DIY terrace garden bed

DIY terrace bed

While it’s possible to plant on slopes without using raised beds, water run-off means the soil and plants dry out quickly. Terrace garden beds are the perfect solution and it means flowers and vegetables can be grown in a space that might otherwise be wasted. 

The contours of your garden will guide your design, but when starting out, restrict your terraces to a manageable size. Large terraces need proper drainage and extra reinforcement; the pressure of water-logged soil behind a wall can be huge and cause large or improperly constructed walls to collapse. A series of small beds is easier to construct and a safer option.

Use sturdy material (plywood won’t cut it) and make sure your beds are securely anchored in place.

2 x lengths 2.2m x 200mm x 50mm rough-sawn tanalised pine
4 x sides 500mm x 200mm x 50mm rough-sawn tanalised pine
6 x wooden pegs (stakes) 600mm x 45mm x 35mm
100mm x 4mm flathead galvanised nails
75mm x 3.15mm flathead galvanised nails
Small stakes for marking out beds

Spade; Tape measure; Level; Electric drill; Hammer; Sledge hammer

Step 1
Measure and mark out the size of your first bed using small stakes. Ours is 2.2m long and 550mm wide. Allow another (at least) 250mm for a small walkway in between beds.

Step 2
Start building your beds. Dig a trench for your first tier, 200mm deep at the back and 80mm wide (includes 250mm for the walkway). Make sure the base of your terrace is level.

diy terrace step1

Step 1 Click to enlarge

diy terrace garden step2

Step 2 Click to enlarge







Step 3
Start digging your next tier, 800mm out from the bottom edge of your first tier.

Step 4
Place the 2.2m lengths on each tier, 500mm from the back walls. Check that each terrace is level.


DIY terrace garden bed step 3

Step 3

diy terrace step4

Step 4








Step 5
Position the side pieces in place. Drill three pilot holes through each bed end, then nail in place with the 100mm galvanised nails.

Step 6
Drive pegs into soil with sledge hammer. Position two of the pegs 30mm in from each end, and one in the centre, driving each peg 20mm below the top of the bed. Drill two pilot holes into each peg and secure with 75mm nails. You can now fill your bed with soil.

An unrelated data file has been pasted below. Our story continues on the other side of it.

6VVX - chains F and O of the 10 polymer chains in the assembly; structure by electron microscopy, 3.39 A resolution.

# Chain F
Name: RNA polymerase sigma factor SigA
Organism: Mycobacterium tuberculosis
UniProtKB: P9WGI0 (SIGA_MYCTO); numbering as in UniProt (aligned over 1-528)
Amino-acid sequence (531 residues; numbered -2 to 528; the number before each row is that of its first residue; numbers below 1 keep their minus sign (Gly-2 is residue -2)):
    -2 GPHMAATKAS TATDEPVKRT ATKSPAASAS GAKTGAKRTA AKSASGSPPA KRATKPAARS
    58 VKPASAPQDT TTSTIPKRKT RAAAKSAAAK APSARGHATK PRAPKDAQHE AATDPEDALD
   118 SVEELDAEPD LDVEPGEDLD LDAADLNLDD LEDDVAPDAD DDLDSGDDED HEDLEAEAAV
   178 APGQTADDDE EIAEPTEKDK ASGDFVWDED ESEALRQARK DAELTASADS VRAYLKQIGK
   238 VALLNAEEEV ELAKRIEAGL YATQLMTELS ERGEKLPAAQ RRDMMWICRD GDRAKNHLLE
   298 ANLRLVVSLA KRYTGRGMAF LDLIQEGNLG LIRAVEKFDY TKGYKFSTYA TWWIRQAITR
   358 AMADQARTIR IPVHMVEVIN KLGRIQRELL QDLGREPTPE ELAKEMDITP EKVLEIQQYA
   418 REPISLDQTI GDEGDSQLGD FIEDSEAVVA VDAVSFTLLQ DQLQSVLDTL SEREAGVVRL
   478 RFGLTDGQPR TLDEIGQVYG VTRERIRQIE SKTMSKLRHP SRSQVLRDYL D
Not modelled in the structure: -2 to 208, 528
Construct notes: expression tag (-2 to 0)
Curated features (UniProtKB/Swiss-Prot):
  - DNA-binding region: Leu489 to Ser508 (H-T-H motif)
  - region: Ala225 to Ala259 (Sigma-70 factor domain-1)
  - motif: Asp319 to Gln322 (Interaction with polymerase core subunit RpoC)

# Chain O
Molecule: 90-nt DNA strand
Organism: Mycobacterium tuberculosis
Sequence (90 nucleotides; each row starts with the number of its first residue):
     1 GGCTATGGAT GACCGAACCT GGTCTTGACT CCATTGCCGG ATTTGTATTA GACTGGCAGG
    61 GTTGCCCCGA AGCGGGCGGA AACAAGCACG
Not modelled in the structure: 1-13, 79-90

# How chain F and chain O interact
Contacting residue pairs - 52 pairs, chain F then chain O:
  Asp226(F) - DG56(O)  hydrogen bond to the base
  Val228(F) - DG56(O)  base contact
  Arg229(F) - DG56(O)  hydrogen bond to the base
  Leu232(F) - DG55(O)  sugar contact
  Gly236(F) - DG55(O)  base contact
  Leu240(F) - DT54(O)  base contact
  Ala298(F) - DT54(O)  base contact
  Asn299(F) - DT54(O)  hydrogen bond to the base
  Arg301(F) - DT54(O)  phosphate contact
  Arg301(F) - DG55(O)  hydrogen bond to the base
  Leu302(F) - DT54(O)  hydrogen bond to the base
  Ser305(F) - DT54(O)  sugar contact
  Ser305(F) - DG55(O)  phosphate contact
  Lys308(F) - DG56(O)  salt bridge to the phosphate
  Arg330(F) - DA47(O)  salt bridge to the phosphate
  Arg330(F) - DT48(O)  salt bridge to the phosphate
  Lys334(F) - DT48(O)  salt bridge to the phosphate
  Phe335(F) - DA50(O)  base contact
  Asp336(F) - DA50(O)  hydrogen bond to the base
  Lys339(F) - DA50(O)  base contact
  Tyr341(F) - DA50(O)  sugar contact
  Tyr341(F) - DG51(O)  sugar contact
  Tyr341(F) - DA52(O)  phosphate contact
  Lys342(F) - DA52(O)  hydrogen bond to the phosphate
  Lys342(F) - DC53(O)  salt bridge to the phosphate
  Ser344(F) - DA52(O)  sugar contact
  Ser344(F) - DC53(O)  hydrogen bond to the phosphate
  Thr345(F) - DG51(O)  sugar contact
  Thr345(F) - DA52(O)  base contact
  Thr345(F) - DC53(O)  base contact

diy terrace step5

Step 5

diy terrace step6

step 6










  1. Hi Jane,

    Thanks for posting this. You made it look easy to follow for beginners like me.I was expecting something in the end after step 6, like a final suggestion or something but I think the whole step by step process is enough so I guess I think you thought it wasn’t necessary anymore.

    • Hi Nina
      Just ask away if there is something that’s unclear or needs further explaining. That really is the end of the steps. From then on you just need to fill your bed with soil and compost and plant it up with vegetables or flowers. Jane

  2. Jane,

    We live in an area that can receive heavy rain fall in the spring and fall. Even though these are smaller terraces, could a problem with drainage occur and what would be a simple solution?

  3. Any advice for doing this off of a patio? My slope is slowly washing out so I was thinking this would be a great way use that space but, without the yard behind it, do you think it will fall?

  4. Hi,just wanted to tell you, I liked this post. It was helpful.
    Keep on posting!

  5. My hillside is kinda steep and above a 12 foot retaining wall. Do you have or know of any directions for building on a much steeper slope? The slope is about 25 feet long, and I would like to go down the entire way.

    Thanks a ton,


  6. Thank you for publishing this Jane, it will be very helpful for me. I will be establishing an Australian native garden on a slope similar to what you have pictured, and will use the method you have described.

    Based on the dimensions you have noted, the two terraces cover approximately 1.6 metres horizontally, and account for 40cm fall over that distance. That’s a 25% gradient which is exactly what we have to work with. Another way of calculating what you have shown is that over a 4 metre horizontal distance, exactly 5 terraces will be installed (400cm divided by 80cm for each terrace). Each terrace is 20cm deep, so that’s 100cm of fall over 400cm horizontal distance – a 1:4 slope.

    Before reading your article I was concerned about needing very high retaining walls which would be expensive to construct (beyond my DIY ability) and would likely require drainage. So it’s a great idea to use lots of small terraces instead!

    Thanks again,

  7. avatar Judy Chase says:

    Just completed a small terraced, 3 steps, and after watering regularly I’m now finding evidence at the bottom of the lowest level of drainage. Everything is already in place with the wall of the last step being heavy stone. The question is now how do I fix it. It is draining out onto a sidewalk through about 10″ of sandy soil. I’m guessing a drain of some kind is needed but what kind and how/where to put it? I’m 72 and doing the work by myself.

    • Hi Judy. You could perhaps dig a small trench a little further down from your terraced garden. The water should accumulate in here and eventually sink into the soil. The dirt removed from the trench is banked up on the downhill side to create a mound, which is called a berm. You can then plant the berm with ground covers. You can dig one or two of these trenches down your slope. If you would prefer actual drainage materials, you would be best to visit your local DIY store and ask them what they suggest with regards to drainage. There are all sorts of different products available today, and I’m not qualified to make suggestions in this area. If you can take a digital image (camera or cell phone) of the problem drainage area to show them, I’m sure that would be helpful. Hope this helps.

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